“We are not dealing with the China of the 1990s or even the 2000s, but a completely different animal that represents a clear challenge to our democratic values”.
One China, One System
One China, Two Systems? No, One China, One system. For President Xi Jingping the 1947-29 Chinese Communist Revolution will not be complete until Hong Kong and Taiwan are brought fully under Beijing’s writ. Xi’s senses the moment might be fast approaching when the ‘correlation of forces’ are sufficiently in his favour for him to forcefully unify China. The imposition of National Security Legislation over Hong Kong by Beijing could well be but the beginning of the forced unification of China. Indeed, Chinese military exercises near the Taipei controlled Paratas/Dongsha islands could also signal stage two of the Plan is coming soon. This would involve the forced unification of Taiwan with Mainland China far earlier than the stated date of 2049, the centennial of the Communist Party’s seizure of power.
Critically, President Xi’s power exploitation of the COVID-19 crisis has shone a light on how Beijing really sees power and its determination to extend its writ across China, East Asia, and much of the rest of the world. There was something tragically quaint about Chris Patten bleating this week about a new dictatorship in Hong Kong. Britain’s last governor of Hong Kong would have suspected even in 1997 at the time of the Handover that Beijing would at some point move to impose Chinese sovereignty over the Special Administrative Region long before the fifty years agreed. Like so much of British foreign and security policy these days the Handover was merely a device for a Britain in retreat to save face.
Xi’s rise to power
Fukuyama is right; Xi’s China is not the China of his predecessor Hu Jintao. The process of projecting power abroad is changing the very nature of the Communist Party, which now relies for its power base more on Han Chinese nationalism than ideology.
Whilst Hu was never more than primus inter pares, Xi is distinctly primus. In the wake of the Communist Party’s brutal 1989 suppression of the democracy movement in Tiananmen Square Beijing opted to re-build social cohesion by focussing on economic growth. The policy was overseen by a cautious oligarchy which was focused on China’s domestic stability. Whilst it proved spectacularly successful it also led to a period of relative calm in China’s foreign policy.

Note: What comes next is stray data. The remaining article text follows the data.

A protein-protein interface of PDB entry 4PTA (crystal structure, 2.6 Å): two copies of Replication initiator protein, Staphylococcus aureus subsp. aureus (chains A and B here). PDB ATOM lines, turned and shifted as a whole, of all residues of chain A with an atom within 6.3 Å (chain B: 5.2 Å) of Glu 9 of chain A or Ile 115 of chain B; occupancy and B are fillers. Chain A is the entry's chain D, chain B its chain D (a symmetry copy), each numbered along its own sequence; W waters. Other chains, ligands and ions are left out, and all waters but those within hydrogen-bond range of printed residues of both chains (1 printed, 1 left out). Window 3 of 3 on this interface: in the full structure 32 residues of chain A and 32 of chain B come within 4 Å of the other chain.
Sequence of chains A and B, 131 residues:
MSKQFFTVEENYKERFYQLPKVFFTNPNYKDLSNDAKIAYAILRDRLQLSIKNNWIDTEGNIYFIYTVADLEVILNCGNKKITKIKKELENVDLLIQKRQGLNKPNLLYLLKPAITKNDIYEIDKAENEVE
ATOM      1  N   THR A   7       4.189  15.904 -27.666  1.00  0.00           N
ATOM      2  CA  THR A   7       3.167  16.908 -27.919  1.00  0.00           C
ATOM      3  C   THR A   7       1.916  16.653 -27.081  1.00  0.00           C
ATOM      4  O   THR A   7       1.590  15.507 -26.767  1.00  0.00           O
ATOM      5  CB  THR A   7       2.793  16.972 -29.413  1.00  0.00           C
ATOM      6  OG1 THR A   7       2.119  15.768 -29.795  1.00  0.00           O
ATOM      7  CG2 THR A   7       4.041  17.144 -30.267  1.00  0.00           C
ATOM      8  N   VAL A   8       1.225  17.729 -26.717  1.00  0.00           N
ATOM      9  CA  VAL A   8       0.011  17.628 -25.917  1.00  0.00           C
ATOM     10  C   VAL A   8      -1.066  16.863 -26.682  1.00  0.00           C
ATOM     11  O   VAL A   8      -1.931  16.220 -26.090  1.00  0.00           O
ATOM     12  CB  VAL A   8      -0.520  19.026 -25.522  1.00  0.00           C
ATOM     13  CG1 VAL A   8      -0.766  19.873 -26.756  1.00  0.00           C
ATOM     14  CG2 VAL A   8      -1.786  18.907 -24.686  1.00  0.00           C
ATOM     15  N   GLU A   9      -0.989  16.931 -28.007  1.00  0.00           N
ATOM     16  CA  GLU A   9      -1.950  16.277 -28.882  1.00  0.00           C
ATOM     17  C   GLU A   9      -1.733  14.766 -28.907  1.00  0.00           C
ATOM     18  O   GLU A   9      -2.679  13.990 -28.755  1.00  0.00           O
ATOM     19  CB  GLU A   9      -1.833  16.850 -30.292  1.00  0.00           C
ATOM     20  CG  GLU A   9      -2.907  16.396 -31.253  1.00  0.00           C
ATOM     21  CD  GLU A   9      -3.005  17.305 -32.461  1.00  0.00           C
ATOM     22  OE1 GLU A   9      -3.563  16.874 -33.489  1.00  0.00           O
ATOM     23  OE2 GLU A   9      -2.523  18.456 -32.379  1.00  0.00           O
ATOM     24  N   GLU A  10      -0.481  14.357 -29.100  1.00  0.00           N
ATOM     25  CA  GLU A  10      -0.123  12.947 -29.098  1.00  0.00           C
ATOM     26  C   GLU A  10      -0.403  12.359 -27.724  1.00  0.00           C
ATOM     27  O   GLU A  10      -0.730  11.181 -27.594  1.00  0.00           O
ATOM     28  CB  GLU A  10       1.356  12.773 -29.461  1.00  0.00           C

All that changed in November 2012 when Xi Jingping became General Secretary of the Party. For eight years Xi has focussed on three policy goals. First, consolidation of his own power and that of the Party through anti-corruption drives and the establishment of greater censorship. Second, a more aggressive policy of forced unification and military expansionism, particularly in and around the South China Sea. Third, the development of the People’s Liberation Army into a power projection force. The latter policy was accelerated in March 2018 when this Princeling of the Party became the de facto President-for-Life.
As President-for-Life Xi has far more in common with the Chinese emperors of old or Mao Zedong in his later years, than either Marx or Lenin. Indeed, under Xi the Chinese Communist Party is fast becoming a Chinese Nationalist Party, which is historically ironic given that it was the Communists that in 1949 defeated Chiang Kai Shek and the Chinese Nationalists (Kuomintang) at the end of (Part One?) the Chinese Communist Revolution. Chiang Kai Shek and the Nationalists retreated onto the island of Taiwan and have been there ever since.
Kow-towing to history
How the Han Chinese see the world and China’s place in it is thus central to any understanding of Beijing’s contemporary foreign and security policy. The Han Chinese represent some 92% of the Chinese population and a shared culture and historical narrative that dates back some four thousand years. They tend to be deeply patriotic, bordering on the nationalistic, with a particular view of Chinese history and the role of foreigners in it. Central to the Han Chinese world view is the idea of the Middle Kingdom or Central Kingdom that goes back to their origins as a series of communities clustered around the Yellow and Yangtse rivers. For many Han Chinese it is the emergence of Imperial China and the Xia dynasty in the third century BC which fires the imagination. Thereafter, China was at the forefront of technology, economy and philosophy for centuries.